A tomato is indeed a beautiful thing Michael. It can either be a fruit or a vegetable, such versatility is astounding. It is a plant for all seasons.

To be compared to a tomato is high praise. The Electoral Commissioner should be flattered.

The dire threat that came Martyn's way per tweet from the commissioner's son is an entirely different matter. I think Martyn might be advised to report the matter to the police.

So they couldn't locate Namorong? Even on Twitter?

There is former lawyer in Australia who defended Laurie Connell et al who may be looking for some work in the near future.

That sounds uncommonly like the storm in a teacup when the newly appointed Zimbabwean Governor General visited Tanzania. The nation's political leader Robert Mugabe instructed the Zimbabwean media to resist the expression : 'The results of GG's visit were very fruitful'. The GG's name at the time was Dr Banana.

When does freedom of the press end and political censorship begin?

What were the actual comments Mr Gamato objected to and could being associated with such a well known, popular and useful a fruit be assumed to be libelous?

The photo of the Electoral Commissioner is clearly one taken many years ago. An alleged recent photo, shows one that appears to be rotting. I hope this Court Order can be easily squashed!!
My cheque book is at the ready!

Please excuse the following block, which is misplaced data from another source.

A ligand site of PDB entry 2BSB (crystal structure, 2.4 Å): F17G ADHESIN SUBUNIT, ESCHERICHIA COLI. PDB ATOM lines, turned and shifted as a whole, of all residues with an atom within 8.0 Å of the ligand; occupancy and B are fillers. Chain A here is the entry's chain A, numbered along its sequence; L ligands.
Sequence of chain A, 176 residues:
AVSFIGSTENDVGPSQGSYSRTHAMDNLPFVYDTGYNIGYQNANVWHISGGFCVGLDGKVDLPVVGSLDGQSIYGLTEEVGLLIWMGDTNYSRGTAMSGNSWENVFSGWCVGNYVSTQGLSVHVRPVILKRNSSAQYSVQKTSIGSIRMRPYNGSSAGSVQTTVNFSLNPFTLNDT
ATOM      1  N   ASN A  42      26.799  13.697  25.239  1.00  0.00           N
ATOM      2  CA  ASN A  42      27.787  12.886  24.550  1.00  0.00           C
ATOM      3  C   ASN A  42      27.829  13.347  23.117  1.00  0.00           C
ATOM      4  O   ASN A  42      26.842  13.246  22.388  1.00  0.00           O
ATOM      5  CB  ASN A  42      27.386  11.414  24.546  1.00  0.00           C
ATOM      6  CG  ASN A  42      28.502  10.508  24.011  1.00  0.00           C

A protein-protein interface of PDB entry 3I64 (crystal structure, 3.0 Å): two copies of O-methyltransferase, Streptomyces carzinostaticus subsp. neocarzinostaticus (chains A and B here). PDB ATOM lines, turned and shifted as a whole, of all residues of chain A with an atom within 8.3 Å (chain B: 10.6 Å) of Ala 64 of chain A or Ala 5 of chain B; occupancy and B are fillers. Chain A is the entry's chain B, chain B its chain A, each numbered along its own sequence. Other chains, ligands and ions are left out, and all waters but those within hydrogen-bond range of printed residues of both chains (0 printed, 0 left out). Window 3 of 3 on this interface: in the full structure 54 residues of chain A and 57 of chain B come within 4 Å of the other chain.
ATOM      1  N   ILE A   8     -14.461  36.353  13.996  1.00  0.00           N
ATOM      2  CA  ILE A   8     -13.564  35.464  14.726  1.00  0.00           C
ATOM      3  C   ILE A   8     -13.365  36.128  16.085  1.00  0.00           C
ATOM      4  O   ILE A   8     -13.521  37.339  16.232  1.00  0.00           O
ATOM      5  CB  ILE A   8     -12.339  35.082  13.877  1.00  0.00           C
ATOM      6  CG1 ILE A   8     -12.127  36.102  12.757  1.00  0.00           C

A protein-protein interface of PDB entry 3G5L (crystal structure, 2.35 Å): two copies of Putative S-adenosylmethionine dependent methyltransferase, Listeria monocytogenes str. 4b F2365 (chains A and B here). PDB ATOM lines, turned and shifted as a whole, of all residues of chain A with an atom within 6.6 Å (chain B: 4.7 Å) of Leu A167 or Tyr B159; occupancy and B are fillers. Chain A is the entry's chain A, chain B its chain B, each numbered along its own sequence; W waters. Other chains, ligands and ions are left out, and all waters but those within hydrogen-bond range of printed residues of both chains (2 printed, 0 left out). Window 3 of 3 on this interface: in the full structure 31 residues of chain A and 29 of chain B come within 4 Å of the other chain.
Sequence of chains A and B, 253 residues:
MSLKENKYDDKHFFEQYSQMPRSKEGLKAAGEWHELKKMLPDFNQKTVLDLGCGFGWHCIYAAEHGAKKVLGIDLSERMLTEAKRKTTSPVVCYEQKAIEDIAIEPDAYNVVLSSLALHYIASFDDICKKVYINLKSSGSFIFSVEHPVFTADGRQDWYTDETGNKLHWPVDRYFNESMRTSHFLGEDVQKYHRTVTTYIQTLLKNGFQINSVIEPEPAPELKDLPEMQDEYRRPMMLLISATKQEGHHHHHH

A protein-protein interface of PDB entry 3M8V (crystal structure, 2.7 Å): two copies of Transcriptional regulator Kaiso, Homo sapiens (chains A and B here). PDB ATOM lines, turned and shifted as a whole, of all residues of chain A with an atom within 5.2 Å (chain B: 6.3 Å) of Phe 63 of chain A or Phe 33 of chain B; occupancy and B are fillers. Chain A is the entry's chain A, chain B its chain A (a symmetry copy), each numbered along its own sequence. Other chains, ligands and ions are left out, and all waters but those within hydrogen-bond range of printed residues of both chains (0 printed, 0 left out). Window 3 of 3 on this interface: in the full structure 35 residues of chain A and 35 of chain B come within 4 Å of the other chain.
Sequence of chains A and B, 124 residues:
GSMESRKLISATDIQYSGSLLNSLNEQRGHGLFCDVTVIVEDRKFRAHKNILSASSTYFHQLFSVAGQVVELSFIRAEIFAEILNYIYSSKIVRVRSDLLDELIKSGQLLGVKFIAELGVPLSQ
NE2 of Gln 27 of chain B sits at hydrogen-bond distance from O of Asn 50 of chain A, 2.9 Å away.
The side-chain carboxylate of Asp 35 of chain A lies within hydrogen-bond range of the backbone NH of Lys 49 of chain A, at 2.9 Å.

Keith - to help Martyn in his potential lawsuit I've done a bit of background research. Here http://recipes.howstuffworks.com/fresh-ideas/dinner-food-facts/tomato.htm

It may be necessary for the court to determine if indeed Gamato was being called a fruit when in fact he was being referred to as a vegetable.

In PNG tomatoes are usually and legally (according to regulatory standards), grown, transported and sold in the vegetable section of most markets and grocery outlets.

I've no idea if the PNG legal definition of tomato is a fruit or a vegetable.

In 1887, the tomato reached the U.S. Supreme Court. It was ruled to be a vegetable. So legally, in the US at least, it seems, the tomato is not a fruit.

Therefore the plaintiff's claim, using the term 'tomato', may need to be thrown out of court unless the botanical definition of 'tomato' is differentiated from the grocery term.

In order to clarify to the court and to avoid further unnecessary arguments on semantics(such as is there really a difference between the letter 't' and the letter 'g') I provide herein this definition for 'tomato'.

"Fruit - in its strict botanical sense, the fleshy or dry ripened ovary of a plant, enclosing the seed or seeds. Thus, apricots, bananas, and grapes, as well as bean pods, corn grains, tomatoes, cucumbers, and (in their shells) acorns and almonds, are all technically fruits. [Encyclopedia Britannica]

This definition of fruit is very broad, and encompasses almost everything that contains seeds.

Vegetables, then, are everything that's left. This includes:

Root crops like potatoes, carrots and turnips
Bulbs like onions and garlic
Stems like asparagus
Leaves like lettuce and cabbage
Flowers like broccoli and cauliflower

­­In other words, things that do not contain seeds are vegetables, in the technical sense. Everything else is a fruit.

If the above is accepted by the courts as being an appropriate definition for 'tomato' then indeed Mr. Gamato was indeed being referred to as a fruit "the fleshy or dry ripened ovary of a plant, enclosing the seed or seeds".

I hope this pleases the court.

It remains to be seen what sort of seeds have been sown.